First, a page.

I wanted to refinish my table and bench to match the dutch door in my kitchen. The boards on the table top had water damage and had warped, causing gaps. Now that it is warm outside, I thought this would be the perfect time to do this DIY project. I grabbed my sander and my Super Finish Max and got to work!
Step 1: Make Repairs
I needed to replace the 3 worst boards. Luckily the boards making up the top were just screwed together on the bottom. It was an easy fix. If your wood furniture piece has dents or scratches, fill them with wood putty. Make sure to use a stainable putty.
Step 2: Sand
I sanded all the way down to the bare wood. To do this, I started with a heavy grit sandpaper like 80 or 100. Then I moved to a 120 or 150. I like to finish off with a 220 but I hand sand instead of using a sander. Once it has been sanded completely, vacuum up the dust and wipe it down with a damp rag.
Step 3: Stain
I love using a sprayer to stain! The Super Finish Max has multiple spray tips. For stains and sealers, use the blue spray tip. Use a scrap piece of cardboard or wood to test the spray. Adjust as needed to get a thin spray. Light coats are best. Spray slowly and with even strokes to get uniform coverage.
Allow the wood stain to soak in for 10 minutes (or whatever time it states on the can) before wiping off any excess stain. If you want your furniture piece to be darker, allow the stain to dry and add a second coat.
Step 4: Applying Sealer
I shared in previous posts (when I made plate chargers for Thanksgiving and when I refreshed my front door) how easy it is to use a sprayer to apply sealer to wood. I used polyurethane to my kitchen table using my Super Finish Max as well. Just like when you stain, make sure to wear a mask. Eyewear is also a good idea, especially if you are not outside in a well ventilated area.
I adjusted the spray so very little sealer was coming out. You will get a much more professional finish if you are patient and apply thin coats. Using a sprayer means no need to worry about brush strokes!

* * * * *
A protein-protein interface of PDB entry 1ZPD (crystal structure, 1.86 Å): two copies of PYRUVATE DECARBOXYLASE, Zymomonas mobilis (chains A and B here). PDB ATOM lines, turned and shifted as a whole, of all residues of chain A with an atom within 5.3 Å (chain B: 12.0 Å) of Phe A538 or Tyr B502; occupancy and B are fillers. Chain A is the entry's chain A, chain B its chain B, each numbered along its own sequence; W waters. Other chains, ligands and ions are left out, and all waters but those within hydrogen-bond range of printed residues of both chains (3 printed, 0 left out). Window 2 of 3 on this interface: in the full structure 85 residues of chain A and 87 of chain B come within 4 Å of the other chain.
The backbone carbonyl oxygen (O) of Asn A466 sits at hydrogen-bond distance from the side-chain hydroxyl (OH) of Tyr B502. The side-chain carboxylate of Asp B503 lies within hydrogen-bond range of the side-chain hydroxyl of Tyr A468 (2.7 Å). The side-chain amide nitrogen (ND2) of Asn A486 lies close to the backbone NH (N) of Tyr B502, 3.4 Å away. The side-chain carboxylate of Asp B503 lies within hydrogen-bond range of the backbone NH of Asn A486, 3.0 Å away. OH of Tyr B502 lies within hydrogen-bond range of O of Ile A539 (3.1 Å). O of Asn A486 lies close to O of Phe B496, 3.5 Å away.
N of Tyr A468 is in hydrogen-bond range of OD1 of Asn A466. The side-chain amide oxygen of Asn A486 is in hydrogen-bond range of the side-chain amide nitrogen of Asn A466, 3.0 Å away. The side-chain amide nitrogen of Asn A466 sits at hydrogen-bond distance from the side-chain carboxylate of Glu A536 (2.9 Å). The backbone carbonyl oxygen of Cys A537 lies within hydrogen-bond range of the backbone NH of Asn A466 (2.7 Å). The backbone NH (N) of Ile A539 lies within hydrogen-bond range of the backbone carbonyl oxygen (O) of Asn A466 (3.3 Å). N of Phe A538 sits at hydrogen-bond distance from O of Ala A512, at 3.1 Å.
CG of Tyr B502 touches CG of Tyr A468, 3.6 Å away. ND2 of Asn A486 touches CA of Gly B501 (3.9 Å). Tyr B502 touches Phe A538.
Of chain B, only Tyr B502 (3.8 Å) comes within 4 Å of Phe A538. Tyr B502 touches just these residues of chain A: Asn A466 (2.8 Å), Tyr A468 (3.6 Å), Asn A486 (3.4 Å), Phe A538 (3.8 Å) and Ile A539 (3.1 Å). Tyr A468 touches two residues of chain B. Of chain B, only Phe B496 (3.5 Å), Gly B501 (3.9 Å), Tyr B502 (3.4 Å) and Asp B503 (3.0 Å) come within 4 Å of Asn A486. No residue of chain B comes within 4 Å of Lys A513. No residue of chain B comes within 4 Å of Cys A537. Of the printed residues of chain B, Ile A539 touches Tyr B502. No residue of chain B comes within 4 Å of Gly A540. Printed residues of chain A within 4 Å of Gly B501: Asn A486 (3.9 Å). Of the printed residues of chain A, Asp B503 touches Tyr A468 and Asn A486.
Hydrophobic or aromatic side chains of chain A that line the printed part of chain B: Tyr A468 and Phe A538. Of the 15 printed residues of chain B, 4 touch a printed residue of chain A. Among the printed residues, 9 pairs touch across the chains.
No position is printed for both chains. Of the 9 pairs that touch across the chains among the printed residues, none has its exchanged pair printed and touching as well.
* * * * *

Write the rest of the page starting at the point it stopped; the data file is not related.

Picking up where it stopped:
Step 5: Sand In Between Coats
In order for each additional layer of sealer to properly adhere to each other, you need to lightly sand in between each thin coat. I use a fine grit sandpaper (220 grit). The first coat of sealer will sink in and may look uneven. Just like with the first coat of primer or paint, it is okay that it doesn't look perfect. Adding the first coat of sealer may also raise the grain and make the wood feel rough. That is alright too! Sanding helps even and smooth out the first coat. I recommend for something that gets light wear and tear to use at least 2 layers of sealer. If it is something that will get lots of wear, add at least 3 layers.
Step 6: Clean Your Sprayer
When cleaning your sprayer after using an oil based product, make sure to use paint thinner, mineral spirits, or brush cleaner. Wear gloves! I have an old bucket that is designated as my clean up bucket. Clean your sprayer thoroughly. Properly dispose of the cleaner according to the instructions on the container. I like to fill the sprayer part way with the cleaner, plug it in, and run the cleaner through the sprayer to make sure all the parts get clean.
All the work is worth it when you see your newly refinished furniture! Not only do you save money by refinishing instead of buying something new, but you have the satisfaction of a job well done. Head over to Not Just a Housewife to see the full blog post.